Tuna Al Gebel was the necropolis of Hermopolis; about 5km past the village of Tuna Al Gebel you'll find the catacombs and tombs of the residents and sacred animals. The dark catacomb galleries once held many thousands of mummified ibis and baboons, both seen as the ‘living image of Thoth’. This wonderfully atmospheric subterranean cemetery is on two levels and extends for at least 3km, perhaps even all the way to Hermopolis.
There is an impressive shrine to the baboon god and a single human burial on the lowest level. You need a torch to get the most out of the galleries.
At one time Tuna Al Gebel belonged to Akhetaten, the short-lived capital of Pharaoh Akhenaten, and along the road you pass one of 14 stelae marking the boundary of the royal city. The large stone stele carries Akhenaten’s vow never to expand his city beyond this western limit of its farmlands and associated villages, nor to be buried anywhere else, although it seems he was eventually buried in the Valley of the Kings at Luxor. To the left, two damaged statues of the pharaoh and his wife Nefertiti hold offering tables; the sides are inscribed with figures of three of their daughters.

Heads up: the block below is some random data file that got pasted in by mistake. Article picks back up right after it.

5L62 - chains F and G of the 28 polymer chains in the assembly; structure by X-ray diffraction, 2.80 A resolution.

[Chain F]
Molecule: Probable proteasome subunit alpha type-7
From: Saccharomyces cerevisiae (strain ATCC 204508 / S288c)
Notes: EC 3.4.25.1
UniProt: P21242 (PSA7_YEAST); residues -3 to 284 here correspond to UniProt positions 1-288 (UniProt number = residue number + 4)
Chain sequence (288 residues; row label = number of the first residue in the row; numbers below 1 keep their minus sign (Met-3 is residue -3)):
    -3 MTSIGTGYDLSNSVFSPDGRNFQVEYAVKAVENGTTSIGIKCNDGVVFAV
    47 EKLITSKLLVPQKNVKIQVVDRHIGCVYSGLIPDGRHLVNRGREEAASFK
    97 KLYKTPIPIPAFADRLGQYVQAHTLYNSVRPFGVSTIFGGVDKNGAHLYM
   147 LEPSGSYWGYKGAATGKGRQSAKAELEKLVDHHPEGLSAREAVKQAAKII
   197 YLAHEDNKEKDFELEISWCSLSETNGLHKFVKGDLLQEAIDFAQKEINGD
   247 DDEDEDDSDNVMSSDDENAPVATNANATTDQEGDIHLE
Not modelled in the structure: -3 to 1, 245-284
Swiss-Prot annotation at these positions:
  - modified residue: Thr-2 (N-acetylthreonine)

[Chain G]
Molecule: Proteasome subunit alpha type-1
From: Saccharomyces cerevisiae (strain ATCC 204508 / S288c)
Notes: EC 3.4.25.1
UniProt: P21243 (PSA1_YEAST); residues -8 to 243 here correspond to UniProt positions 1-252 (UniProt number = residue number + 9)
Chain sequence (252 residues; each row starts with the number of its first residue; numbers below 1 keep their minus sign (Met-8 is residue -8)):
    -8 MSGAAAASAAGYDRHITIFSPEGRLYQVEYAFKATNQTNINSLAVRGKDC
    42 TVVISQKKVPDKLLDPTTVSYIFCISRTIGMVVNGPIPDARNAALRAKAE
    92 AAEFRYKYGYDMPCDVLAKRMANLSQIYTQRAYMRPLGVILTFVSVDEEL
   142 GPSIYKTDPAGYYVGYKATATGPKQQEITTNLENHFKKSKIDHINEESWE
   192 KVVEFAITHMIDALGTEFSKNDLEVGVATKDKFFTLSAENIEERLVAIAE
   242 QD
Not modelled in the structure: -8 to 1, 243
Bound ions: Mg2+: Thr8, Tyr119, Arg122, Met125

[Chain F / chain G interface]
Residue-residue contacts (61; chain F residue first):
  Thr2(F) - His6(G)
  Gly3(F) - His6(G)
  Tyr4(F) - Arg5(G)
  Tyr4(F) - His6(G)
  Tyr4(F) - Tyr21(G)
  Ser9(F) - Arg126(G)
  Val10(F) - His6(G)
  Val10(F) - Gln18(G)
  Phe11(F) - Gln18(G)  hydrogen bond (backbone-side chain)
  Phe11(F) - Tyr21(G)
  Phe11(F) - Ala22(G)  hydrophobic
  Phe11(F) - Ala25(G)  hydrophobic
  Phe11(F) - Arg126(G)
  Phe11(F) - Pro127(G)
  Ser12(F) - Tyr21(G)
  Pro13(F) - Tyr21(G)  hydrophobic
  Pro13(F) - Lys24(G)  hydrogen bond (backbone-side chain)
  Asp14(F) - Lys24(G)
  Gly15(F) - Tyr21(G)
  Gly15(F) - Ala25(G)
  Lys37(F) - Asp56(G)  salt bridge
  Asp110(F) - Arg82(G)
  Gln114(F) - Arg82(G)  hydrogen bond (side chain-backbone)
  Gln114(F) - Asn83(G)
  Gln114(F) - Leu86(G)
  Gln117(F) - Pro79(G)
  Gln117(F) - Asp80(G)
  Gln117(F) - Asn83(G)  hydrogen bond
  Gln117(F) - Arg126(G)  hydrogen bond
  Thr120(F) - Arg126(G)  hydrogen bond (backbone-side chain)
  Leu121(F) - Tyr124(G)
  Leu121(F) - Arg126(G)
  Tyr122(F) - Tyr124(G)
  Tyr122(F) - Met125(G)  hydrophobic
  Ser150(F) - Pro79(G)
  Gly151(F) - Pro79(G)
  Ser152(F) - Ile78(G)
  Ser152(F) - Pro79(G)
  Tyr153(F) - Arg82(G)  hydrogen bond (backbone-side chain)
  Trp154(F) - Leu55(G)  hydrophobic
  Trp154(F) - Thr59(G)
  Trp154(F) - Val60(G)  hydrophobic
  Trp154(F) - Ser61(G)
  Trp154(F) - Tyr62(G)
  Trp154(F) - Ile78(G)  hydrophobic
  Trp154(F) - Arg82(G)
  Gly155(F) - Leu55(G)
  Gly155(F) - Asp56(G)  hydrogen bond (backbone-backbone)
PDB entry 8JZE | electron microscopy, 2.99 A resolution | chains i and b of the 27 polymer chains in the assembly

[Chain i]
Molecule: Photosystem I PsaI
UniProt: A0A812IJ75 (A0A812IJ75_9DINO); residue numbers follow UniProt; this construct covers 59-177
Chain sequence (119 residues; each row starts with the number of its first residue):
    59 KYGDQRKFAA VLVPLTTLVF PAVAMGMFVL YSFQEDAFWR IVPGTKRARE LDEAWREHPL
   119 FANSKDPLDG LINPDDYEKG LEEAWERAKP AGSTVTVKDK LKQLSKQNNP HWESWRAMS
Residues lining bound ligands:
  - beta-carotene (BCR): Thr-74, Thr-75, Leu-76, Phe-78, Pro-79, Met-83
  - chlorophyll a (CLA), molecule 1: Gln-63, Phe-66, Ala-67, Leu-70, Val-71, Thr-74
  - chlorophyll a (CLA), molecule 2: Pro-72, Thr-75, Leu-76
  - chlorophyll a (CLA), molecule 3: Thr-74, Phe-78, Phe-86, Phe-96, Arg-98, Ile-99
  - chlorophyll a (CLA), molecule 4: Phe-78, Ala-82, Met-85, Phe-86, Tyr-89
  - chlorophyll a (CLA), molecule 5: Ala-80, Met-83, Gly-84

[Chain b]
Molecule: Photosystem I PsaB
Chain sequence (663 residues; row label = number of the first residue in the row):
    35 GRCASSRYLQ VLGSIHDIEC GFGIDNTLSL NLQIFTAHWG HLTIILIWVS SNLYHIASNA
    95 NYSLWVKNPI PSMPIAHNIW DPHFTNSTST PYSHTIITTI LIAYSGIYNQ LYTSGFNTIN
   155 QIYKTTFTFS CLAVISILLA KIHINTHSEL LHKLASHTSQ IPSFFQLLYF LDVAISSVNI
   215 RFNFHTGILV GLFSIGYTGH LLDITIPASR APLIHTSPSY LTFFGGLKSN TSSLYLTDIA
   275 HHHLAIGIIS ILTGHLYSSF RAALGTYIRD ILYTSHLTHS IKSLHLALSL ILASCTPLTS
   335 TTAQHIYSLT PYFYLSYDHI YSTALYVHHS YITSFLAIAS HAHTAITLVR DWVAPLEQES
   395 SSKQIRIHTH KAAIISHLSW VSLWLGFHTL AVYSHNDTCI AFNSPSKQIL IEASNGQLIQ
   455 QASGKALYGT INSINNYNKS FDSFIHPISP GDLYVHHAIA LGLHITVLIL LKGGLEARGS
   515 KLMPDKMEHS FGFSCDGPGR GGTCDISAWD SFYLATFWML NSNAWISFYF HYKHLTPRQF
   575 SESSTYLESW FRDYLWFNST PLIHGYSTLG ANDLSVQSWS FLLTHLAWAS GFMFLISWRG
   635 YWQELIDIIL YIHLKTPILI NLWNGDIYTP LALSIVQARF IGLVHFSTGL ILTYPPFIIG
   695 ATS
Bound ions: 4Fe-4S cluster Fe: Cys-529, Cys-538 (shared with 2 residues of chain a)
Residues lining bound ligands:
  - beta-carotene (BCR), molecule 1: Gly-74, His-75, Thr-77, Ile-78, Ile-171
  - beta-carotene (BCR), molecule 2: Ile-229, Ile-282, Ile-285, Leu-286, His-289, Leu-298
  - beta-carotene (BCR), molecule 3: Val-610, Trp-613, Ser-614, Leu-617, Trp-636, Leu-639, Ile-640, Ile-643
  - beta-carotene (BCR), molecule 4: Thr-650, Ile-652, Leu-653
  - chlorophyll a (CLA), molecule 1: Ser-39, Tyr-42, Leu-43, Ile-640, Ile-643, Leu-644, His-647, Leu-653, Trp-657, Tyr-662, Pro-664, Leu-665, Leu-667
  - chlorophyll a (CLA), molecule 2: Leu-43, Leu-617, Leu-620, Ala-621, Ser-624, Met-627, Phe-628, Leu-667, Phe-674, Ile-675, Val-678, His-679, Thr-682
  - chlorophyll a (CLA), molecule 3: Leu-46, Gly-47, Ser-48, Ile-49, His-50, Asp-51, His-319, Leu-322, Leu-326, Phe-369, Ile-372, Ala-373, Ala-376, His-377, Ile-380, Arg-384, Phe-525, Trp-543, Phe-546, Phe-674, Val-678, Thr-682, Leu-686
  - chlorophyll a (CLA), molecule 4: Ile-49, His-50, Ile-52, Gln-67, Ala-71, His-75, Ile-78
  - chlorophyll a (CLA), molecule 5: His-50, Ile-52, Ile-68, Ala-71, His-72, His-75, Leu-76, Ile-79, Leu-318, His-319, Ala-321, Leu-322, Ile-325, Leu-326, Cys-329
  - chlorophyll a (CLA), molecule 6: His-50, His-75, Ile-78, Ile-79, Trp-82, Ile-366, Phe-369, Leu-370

The most striking ruins at Hermopolis itself are two colossal 14th-century-BC quartzite statues of Thoth as a baboon. These supported part of Thoth’s temple, which was rebuilt throughout antiquity. A Middle Kingdom temple gateway and a pylon of Ramses II, using stone plundered from nearby Tell Al Amarna, also survive. There is also the remains of a Coptic basilica, which reused columns and even the baboon statues, though first removing their giant phalluses.
The site is several kilometres south of Hermopolis and then 5km along a road into the desert.